• Big Brother Bully: Acts this way toward Fitz (although he's his uncle, not brother) when he's a child. After Fitz reaches adolescence, things become much worse.
  • Bitch in Sheep's Clothing: He's known for being nice and funny in the court which makes him more popular than his brother.
  • Brainwashing for the Greater Good: His penultimate fate.
  • Bread and Circuses: His style of rule, and to a lesser extent how he cultivates enough popularity to take the throne and cast Verity as a villain.
  • The Bully: To Fitz, when they were both children. When he usurped the throne, he carried the same tendency to a greater extreme.
  • Cain and Abel: The Cain to Verity and Chivalry's Abel's.
  • The Caligula: Prince Regal fits this to a tee, complete with decadent parties, a drug habit, gladiators fighting for his amusement and a sadistic penchant for Cold-Blooded Torture.
  • Crouching Moron, Hidden Badass: Hides the fact that he has the Skill from the rest of his family, and more importantly that he and Galen have access to old books about its advanced techniques which were thought lost to the world.
  • Cruel and Unusual Death: Death by ferret, the bond-mate of a Witted one that Regal put to death. It tears out his throat one night while he sleeps.
  • Despotism Justifies the Means: Though partly due to prejudice against them, he's willing to sacrifice the coastal Duchies—half the kingdom—to the Red Ships and murder his way through his family in the middle of a war if it will put himself on the throne. And he ignores the Red Ship threat when he gets it, as well as the economic crisis it has brought about, simply content to be king.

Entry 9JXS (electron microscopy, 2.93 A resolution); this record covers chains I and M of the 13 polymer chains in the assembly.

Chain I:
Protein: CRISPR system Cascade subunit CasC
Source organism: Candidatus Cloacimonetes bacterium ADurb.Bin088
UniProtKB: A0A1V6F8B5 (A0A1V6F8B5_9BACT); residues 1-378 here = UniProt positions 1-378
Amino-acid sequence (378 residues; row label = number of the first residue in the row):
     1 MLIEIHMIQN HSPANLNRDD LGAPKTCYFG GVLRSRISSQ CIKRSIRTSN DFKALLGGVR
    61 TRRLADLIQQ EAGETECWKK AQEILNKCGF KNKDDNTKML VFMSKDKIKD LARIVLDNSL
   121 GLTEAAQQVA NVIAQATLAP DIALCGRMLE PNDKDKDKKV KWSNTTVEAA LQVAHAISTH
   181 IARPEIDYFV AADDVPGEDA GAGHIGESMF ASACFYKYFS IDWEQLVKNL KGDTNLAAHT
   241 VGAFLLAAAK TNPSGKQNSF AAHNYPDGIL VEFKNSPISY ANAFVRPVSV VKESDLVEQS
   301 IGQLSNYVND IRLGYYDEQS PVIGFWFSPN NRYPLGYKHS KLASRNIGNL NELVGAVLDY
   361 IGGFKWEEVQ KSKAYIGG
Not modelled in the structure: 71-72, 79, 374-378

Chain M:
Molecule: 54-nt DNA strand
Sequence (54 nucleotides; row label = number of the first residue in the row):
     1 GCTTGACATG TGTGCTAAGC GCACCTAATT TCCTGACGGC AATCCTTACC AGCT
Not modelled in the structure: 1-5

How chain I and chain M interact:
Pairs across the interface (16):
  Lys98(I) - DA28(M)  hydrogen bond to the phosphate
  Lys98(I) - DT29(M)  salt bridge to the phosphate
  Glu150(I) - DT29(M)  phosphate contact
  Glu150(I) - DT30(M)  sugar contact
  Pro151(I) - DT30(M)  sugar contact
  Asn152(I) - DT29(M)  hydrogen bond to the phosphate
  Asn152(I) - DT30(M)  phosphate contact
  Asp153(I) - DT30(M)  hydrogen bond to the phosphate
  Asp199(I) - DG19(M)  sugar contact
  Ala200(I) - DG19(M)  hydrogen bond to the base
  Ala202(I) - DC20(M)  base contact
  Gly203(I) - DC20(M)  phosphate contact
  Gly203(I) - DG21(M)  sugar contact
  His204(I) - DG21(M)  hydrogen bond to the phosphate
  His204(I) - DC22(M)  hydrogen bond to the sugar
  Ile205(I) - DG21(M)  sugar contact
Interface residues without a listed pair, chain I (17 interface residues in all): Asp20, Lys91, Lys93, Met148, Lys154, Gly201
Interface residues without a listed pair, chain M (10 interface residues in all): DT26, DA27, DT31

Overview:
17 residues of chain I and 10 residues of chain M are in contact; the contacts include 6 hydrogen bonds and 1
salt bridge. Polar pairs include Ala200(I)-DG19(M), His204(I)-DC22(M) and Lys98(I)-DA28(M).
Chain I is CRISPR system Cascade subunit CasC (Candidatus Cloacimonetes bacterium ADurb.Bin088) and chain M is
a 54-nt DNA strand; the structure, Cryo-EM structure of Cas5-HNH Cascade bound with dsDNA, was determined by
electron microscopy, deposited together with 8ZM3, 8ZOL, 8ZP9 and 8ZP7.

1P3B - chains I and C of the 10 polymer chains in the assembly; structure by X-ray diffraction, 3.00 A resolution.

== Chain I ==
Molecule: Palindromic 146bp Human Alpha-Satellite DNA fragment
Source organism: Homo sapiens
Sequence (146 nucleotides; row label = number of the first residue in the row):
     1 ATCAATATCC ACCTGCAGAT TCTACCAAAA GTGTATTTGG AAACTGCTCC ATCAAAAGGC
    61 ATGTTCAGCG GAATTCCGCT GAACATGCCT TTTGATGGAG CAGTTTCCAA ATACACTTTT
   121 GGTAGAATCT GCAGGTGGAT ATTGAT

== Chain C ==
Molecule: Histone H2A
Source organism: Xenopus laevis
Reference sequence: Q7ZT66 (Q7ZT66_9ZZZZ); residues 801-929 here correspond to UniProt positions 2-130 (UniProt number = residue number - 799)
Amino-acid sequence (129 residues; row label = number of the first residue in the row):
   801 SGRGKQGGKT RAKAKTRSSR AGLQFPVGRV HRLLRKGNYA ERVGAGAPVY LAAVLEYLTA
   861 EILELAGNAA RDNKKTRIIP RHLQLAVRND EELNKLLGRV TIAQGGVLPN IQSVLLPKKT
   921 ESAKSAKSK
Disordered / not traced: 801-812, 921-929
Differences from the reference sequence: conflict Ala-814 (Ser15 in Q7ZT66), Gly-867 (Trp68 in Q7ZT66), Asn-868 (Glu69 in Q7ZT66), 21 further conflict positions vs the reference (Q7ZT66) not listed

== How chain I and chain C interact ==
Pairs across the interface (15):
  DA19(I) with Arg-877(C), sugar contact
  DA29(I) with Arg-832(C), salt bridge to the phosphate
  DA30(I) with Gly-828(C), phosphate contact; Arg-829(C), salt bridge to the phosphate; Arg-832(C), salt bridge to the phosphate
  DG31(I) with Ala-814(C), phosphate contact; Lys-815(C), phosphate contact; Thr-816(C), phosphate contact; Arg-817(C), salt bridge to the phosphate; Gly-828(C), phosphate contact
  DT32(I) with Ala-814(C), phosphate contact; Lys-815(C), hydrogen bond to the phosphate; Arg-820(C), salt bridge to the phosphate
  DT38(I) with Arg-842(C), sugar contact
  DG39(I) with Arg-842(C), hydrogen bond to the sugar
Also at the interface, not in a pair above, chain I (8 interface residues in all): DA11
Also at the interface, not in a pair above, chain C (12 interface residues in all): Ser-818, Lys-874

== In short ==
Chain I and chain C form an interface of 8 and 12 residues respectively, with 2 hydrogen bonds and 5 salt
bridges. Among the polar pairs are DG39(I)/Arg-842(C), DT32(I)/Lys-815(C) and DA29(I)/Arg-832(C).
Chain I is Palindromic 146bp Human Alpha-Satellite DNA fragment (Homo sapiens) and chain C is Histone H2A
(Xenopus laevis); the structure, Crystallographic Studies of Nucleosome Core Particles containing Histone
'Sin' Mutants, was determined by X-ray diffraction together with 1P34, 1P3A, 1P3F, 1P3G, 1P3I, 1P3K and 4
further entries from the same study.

• Dirty Coward: Acts exclusively through poisoning, political maneuvering, and other skulduggery.
  • Drugs Are Bad: Is a drug addict, much like his mother, who doubtless got him into the habit.
  • Even Bad Men Love Their Mamas: His mother is probably the only person he ever loved and cared about. By contrast, he couldn't give a shit about his father or anyone else in his family with the possible exception of his bastard half-brother—on his mother's side of course—Galen.
  • The Evil Prince
  • Evil Uncle: To Fitz, though neither of them like the fact that they are related and few people bring it up much.
  • Green-Eyed Monster: Spent his youth being jealous of the honors of his older brothers, with his mother doing all she could to stoke those feelings.
  • Hate Sink: Big time. He's a massive jerk, a self centered coward, a bully and a racist yet Fitz can't openly be against him because he's still Shrewd's son.
  • It's All About Me: With the exceptions of his mother and half-brother, everyone else can go piss up a rope as far as Regal's concerned.
  • Jerkass: Even in his ordinary, day-to-day life when he's not trying to usurp the throne, Regal is an utter bastard. Even if he wasn't the Big Bad, you still wouldn't like him, because he's just that unpleasant.
  • Karma Houdini: Subverted; it looks like he's going to be this before suffering Cruel and Unusual Death.
  • Mind Rape: Fitz finally blasts him with one in the ending of Assassin's Quest, leaving him imprinted with a slavish loyalty to the rightful Farseer line-Kettricken and her unborn son. It doesn't last long before Laser-Guided Karma catches up to him once and for all.
  • Pretty Boy: He still has the Farseer looks, but he's built on more delicate lines than his relatives and lacks the heavy muscle of the outdoorsy Verity.
  • Royal Brat: Starts out as one, but later he becomes worse. Much, much worse.